Raptor in the rafters
|By JEN BAKKEN|
One morning, we were in our garage and heard something on the roof. We thought maybe it was a squirrel, but were unsure and went to investigate because it sounded rather large.
Once in the driveway, we looked towards the roof, when suddenly, something crashed into our van before landing hard on the pavement. There, in front of us, walking dazed on its talons, was a baby hawk.
We were about to say, “Oh, how neat,” when a loud screech emerged from the sky, and a mother hawk, with her intimidating wing span, swooped in protecting her young.
Obviously we took cover very quickly, and I’m sure we looked rather comical as we ducked our heads and ran for our lives.For days, we watched from a safe distance as four baby hawks perfected their flying skills with their guarding mother close by. We took pictures of them, and read about them online, but it never occurred to us that one of these predators might plant itself in the rafters of our garage.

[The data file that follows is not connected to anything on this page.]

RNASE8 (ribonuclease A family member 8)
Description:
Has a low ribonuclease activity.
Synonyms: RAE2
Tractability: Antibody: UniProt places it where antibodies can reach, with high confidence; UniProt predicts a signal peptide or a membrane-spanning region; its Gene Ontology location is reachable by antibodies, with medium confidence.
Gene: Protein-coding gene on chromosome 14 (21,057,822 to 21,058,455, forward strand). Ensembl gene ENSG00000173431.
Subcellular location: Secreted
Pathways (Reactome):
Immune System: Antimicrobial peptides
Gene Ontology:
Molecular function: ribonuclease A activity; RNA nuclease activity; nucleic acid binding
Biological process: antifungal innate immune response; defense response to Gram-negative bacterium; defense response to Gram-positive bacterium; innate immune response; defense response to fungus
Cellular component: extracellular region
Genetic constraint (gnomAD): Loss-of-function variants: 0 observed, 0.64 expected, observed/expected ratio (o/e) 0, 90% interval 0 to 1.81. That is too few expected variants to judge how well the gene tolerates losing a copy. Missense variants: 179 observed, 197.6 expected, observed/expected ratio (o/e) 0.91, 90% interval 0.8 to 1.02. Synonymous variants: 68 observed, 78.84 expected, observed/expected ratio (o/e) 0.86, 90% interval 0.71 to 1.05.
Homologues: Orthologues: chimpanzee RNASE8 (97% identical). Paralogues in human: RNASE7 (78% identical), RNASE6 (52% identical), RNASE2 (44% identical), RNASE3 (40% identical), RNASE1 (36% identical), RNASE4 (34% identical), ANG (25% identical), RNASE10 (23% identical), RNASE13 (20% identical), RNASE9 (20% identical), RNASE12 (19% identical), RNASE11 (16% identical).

Which is why I was so surprised, as I walked through the garage one day, and something dripped past my shoulder. When I saw bird droppings on the floor, I thought I’d look over my head and find a robin, a sparrow, or any small bird. Never, in my wildest imagination, did I think I’d see a hawk, even though I’d spent a lot of time watching them flying around my yard.
My sheer terror was more than evident in my earsplitting scream, and in my mad dash through the door into the house. I had come home from work to have lunch with my children, not to see a hawk up close and personal!
Who do you call when you have a raptor in your rafters? That is a question to which I never thought I’d need the answer.